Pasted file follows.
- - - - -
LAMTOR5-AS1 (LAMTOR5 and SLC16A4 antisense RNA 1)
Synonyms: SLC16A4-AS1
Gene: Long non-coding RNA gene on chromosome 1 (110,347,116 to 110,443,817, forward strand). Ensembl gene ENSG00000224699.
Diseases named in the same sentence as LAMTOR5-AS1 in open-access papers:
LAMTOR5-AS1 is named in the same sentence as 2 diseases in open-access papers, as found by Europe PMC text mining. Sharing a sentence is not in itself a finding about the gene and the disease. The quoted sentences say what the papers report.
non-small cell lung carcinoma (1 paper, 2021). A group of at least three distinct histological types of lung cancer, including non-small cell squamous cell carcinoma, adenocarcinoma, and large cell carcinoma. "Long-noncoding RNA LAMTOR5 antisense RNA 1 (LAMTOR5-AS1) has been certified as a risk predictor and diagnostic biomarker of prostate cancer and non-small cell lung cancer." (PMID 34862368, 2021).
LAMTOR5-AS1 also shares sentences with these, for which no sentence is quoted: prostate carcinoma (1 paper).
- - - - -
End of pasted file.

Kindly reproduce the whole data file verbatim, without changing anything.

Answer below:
LAMTOR5-AS1 (LAMTOR5 and SLC16A4 antisense RNA 1)
Synonyms: SLC16A4-AS1
Gene: Long non-coding RNA gene on chromosome 1 (110,347,116 to 110,443,817, forward strand). Ensembl gene ENSG00000224699.
Diseases named in the same sentence as LAMTOR5-AS1 in open-access papers:
LAMTOR5-AS1 is named in the same sentence as 2 diseases in open-access papers, as found by Europe PMC text mining. Sharing a sentence is not in itself a finding about the gene and the disease. The quoted sentences say what the papers report.
non-small cell lung carcinoma (1 paper, 2021). A group of at least three distinct histological types of lung cancer, including non-small cell squamous cell carcinoma, adenocarcinoma, and large cell carcinoma. "Long-noncoding RNA LAMTOR5 antisense RNA 1 (LAMTOR5-AS1) has been certified as a risk predictor and diagnostic biomarker of prostate cancer and non-small cell lung cancer." (PMID 34862368, 2021).
LAMTOR5-AS1 also shares sentences with these, for which no sentence is quoted: prostate carcinoma (1 paper).